Better Dutch wines through climate change?

“The interesting thing about our climate is that it is able to deliver four seasons in one week”

Simon Carmiggelt, writer-
Apostelhoeve, Limburg (NL)

Climate change and Dutch wines

When looking at the statistics we really notice it in the Netherlands. On average the temperature has risen and in the summer we often have a hot – to extremely hot period. “Well that’s nice,” someone told me. “Then we will soon have Burgundy quality wines in the Netherlands”. A nice thought, but is that going to happen?

When we talk about vineyards and winemaking, we always talk about “terroir”. That is a broader concept than just soil. I will discuss a number of aspects and see whether the Netherlands, with climate change in mind,  is suitable for the leap towards super-top wines.

The terroir

Vines need a good structure of the soil. They must be able to anchor themselves well and the soil must have good drainage. Strangely enough, you get the best wines from vines that have to do their best to root deeply in search of water and nutrition. The soil must not be too rich. With this in mind, a number of vineyards in the Netherlands can already be ruled out. If a vineyard is on clay soil, the soil is far too rich in organic nutrients. Certain minerals that we find in rocky ground are almost completely missing here. Vineyards on sandy soil then? The drainage is probably better here. But here too we lack the necessary minerals, but also organic nutrients. Moreover, the groundwater level is so high in our flat land that the vines cannot go into depth and the roots soon have to bend horizontally so as not to rot due to the excess of moisture. An average rise in temperature due to climate change will help with the ripening of the grapes with making choices for grape varieties, but we will probably never achieve “Burgundy quality” here.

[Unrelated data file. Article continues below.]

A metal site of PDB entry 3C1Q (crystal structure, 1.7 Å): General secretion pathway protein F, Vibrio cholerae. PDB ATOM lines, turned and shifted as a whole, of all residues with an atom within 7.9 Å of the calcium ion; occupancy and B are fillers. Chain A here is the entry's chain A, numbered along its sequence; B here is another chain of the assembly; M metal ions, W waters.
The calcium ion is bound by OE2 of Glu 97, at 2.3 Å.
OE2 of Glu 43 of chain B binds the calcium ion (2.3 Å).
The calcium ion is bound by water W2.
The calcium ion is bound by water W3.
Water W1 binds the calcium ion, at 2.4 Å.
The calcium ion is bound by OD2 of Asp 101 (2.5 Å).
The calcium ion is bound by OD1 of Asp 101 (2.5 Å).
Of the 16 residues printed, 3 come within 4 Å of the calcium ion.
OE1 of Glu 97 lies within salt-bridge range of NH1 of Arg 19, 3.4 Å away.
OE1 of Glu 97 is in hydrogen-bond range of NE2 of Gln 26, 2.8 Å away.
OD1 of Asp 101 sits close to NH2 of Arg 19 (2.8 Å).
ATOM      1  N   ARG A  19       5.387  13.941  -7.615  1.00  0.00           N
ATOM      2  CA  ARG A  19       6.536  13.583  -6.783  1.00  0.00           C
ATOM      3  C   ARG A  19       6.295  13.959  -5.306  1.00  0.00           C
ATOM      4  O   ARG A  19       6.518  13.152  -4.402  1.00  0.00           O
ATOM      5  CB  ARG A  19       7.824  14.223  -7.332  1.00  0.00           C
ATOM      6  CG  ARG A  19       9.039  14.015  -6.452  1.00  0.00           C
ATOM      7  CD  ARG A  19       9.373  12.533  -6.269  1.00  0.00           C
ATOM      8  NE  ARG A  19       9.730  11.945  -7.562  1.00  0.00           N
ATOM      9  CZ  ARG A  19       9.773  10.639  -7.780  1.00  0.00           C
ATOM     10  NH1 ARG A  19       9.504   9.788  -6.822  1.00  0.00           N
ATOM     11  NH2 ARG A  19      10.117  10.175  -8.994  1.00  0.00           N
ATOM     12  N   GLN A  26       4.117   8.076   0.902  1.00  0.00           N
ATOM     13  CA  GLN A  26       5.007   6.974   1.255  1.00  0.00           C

The Dutch mountains

So are hills (“The Dutch mountains”) the answer? Do we have them in the Netherlands? Certainly.

I know Dutch vineyards that are located on hills (Montferland, Groesbeek, Limburg) that already make beautiful wines. And that is not without reason. The hilly locations give an optimal exposition in relation to the sun. This is very important for vines and certainly vineyards that are located in northern countries with an average cooler climate and/or shorter summer. The best vineyards in Burgundy (Grand Cru and Premier Cru) have that same optimal exposition. As an example of the importance of an optimal exposition can we can look at the slanting position of our solar panels in the Netherlands. This gives more output. It works just like that with vines.

The best winearea of the Netherlands

Our hope for future Dutch Burgundy quality wines is therefore based on hilly areas with fine, rocky soils with good drainage. Rich in minerals and preferably with an organic layer. Let’s all scan the Dutch geological map. If I had to pick a place, I would go for Limburg with its calcareous hills interspersed with hard rock, sand, and flint.

But do not forget the professional skills and knowledge of the winemaker. You can have such a beautiful vineyard. But you must know what to do with the grapes. This is partly an explanation for the increasing quality of Dutch wines over the past decade. Let’s hope that this will only increase and that climate change will help positively.